- Demystifying the Financial Crisis – expresses participants’ concerns about the on-going financial crisis of 2008 and austerity measures being imposed upon entire populations, finding these to be citizen’s and women’s issues.

    - International Financial Institutions (IFIs) – includes an overview on the IFIs (what they are, their role, and how they influence and impact country policies, investments and women’s rights and livelihoods), and how civil society can advocate for gender sensitive IFI investments that promote women’s rights and justice.

    - Macroeconomic Policy – asserting that understanding the overall impact of macroeconomic policies on human rights can be an effective tool in feminist activism, this section explores the linkages between macroeconomic policies and human rights.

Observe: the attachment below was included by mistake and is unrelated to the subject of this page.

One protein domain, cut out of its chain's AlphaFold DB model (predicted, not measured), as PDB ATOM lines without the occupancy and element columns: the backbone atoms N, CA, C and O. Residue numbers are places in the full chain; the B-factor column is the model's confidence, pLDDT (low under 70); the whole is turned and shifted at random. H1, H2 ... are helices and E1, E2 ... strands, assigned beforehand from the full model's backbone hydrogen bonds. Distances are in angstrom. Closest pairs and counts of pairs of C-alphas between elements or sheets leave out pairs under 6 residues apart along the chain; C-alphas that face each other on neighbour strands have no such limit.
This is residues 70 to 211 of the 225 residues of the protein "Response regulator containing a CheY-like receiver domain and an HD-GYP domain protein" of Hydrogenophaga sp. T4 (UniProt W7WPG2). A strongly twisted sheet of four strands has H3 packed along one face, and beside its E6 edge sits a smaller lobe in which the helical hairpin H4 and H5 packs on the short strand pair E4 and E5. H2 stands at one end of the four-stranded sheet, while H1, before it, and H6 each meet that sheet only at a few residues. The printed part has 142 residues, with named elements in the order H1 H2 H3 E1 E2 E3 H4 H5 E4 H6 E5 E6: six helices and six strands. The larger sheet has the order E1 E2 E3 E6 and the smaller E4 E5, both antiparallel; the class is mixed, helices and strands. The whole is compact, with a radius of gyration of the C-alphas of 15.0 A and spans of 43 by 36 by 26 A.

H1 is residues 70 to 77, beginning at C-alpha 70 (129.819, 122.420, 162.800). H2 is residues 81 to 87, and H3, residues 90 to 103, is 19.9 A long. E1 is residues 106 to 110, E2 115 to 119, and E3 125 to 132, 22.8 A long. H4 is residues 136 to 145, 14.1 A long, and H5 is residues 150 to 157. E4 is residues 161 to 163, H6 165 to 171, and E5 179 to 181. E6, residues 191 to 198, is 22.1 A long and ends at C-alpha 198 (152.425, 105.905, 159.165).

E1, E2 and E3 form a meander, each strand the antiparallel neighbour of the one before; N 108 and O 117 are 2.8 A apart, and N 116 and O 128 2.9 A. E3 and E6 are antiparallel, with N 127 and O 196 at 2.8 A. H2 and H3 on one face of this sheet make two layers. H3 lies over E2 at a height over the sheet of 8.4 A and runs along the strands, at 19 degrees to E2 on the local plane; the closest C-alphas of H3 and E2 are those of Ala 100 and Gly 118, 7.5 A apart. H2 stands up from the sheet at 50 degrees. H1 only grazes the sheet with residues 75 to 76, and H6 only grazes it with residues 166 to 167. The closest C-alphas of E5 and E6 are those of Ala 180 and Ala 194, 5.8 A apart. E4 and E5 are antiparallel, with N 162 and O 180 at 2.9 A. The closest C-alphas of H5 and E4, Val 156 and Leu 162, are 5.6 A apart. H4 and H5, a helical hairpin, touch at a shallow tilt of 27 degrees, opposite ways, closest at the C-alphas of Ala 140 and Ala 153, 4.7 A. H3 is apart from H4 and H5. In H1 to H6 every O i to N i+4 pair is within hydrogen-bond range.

- Food Sovereignty and Food Security – presents basic concepts of food security and food sovereignty; where these concepts emerged and their contexts; and highlights distinctions between the two and their relevance for advancing women’s rights and economic justice.

    - Feminist Economics 101 – provides a basic understanding of Feminist Economics (FE), and explores its contributions to both economics and feminism.

    - Commodification of Knowledge – includes an article by genderit.org of the issues raised in the economic toolbox session addressing how increasing access and availability of the Internet has transformed the way knowledge is produced and shared.